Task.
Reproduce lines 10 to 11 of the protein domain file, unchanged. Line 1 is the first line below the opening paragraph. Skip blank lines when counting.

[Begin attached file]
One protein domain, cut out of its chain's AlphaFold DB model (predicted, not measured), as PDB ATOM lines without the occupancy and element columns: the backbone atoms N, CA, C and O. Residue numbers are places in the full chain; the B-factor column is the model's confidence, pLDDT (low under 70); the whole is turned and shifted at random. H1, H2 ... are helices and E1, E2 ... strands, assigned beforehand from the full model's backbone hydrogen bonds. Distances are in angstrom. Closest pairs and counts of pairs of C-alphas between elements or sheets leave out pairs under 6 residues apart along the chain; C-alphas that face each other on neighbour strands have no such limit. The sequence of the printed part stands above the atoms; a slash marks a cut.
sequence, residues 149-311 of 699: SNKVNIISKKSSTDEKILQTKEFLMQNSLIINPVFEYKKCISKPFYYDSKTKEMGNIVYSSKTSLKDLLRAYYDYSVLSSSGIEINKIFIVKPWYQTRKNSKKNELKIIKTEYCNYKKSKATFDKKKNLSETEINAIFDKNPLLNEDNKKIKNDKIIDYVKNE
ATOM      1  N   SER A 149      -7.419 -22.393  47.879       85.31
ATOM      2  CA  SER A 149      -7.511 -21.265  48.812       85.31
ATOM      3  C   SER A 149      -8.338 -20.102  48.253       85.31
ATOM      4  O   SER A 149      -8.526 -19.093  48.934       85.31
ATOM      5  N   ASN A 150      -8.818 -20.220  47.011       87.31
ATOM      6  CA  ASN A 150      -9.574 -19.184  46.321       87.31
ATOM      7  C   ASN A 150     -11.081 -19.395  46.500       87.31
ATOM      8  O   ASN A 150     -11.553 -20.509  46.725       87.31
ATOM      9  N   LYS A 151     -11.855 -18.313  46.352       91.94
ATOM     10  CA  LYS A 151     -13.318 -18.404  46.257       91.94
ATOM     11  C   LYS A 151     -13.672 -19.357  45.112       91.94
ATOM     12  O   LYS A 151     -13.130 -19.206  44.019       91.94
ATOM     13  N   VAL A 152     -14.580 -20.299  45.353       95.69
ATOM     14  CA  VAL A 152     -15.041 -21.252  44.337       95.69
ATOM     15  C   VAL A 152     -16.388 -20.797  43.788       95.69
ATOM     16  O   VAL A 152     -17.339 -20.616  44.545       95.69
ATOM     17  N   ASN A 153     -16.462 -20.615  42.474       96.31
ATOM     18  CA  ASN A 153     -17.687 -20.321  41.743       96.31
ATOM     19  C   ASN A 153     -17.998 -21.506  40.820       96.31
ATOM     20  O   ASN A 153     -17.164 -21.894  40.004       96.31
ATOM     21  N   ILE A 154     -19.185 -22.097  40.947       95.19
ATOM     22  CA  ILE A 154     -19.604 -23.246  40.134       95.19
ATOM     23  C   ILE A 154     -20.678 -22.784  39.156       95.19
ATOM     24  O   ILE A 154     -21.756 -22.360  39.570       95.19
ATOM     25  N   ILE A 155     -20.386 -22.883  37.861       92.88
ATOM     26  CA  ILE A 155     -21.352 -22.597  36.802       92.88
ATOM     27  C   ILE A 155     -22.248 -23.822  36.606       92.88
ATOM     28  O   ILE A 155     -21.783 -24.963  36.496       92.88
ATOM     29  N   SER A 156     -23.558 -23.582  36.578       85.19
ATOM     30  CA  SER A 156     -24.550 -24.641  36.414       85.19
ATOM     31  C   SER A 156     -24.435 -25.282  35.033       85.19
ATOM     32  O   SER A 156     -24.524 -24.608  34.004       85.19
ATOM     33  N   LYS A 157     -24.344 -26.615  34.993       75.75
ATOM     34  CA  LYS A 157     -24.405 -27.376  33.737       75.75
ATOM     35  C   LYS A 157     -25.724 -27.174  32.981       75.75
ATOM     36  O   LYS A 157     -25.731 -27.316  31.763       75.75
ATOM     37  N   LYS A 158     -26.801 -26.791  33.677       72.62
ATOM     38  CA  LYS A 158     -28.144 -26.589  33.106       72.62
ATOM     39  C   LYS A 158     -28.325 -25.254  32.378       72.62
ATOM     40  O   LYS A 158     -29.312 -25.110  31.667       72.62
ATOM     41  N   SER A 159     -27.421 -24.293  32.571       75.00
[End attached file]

ATOM      9  N   LYS A 151     -11.855 -18.313  46.352       91.94
ATOM     10  CA  LYS A 151     -13.318 -18.404  46.257       91.94